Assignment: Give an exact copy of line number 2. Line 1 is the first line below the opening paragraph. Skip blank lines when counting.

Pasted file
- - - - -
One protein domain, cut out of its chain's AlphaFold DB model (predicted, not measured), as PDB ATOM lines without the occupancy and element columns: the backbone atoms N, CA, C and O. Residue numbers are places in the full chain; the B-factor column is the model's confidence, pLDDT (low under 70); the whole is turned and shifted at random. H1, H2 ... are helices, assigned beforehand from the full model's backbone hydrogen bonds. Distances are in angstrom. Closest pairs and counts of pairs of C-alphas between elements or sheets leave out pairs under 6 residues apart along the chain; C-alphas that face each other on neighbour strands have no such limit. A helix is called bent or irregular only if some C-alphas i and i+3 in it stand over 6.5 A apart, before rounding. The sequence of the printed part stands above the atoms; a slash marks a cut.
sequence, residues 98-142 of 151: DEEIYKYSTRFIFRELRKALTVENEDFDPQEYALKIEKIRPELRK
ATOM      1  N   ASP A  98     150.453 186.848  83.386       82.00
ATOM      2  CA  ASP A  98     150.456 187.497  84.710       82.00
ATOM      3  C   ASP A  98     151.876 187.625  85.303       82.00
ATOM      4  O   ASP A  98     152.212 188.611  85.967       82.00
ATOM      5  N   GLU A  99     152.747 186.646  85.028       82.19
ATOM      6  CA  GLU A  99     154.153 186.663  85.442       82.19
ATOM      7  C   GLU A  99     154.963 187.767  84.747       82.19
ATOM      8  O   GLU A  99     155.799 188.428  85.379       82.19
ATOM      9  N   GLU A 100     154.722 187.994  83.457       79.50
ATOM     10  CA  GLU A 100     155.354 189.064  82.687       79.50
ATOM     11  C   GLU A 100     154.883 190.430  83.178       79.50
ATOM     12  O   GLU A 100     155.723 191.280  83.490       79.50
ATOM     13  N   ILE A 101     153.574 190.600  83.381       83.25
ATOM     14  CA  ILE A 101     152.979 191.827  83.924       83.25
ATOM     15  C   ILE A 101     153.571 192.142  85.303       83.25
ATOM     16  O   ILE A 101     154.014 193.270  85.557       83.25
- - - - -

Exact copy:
ATOM      1  N   ASP A  98     150.453 186.848  83.386       82.00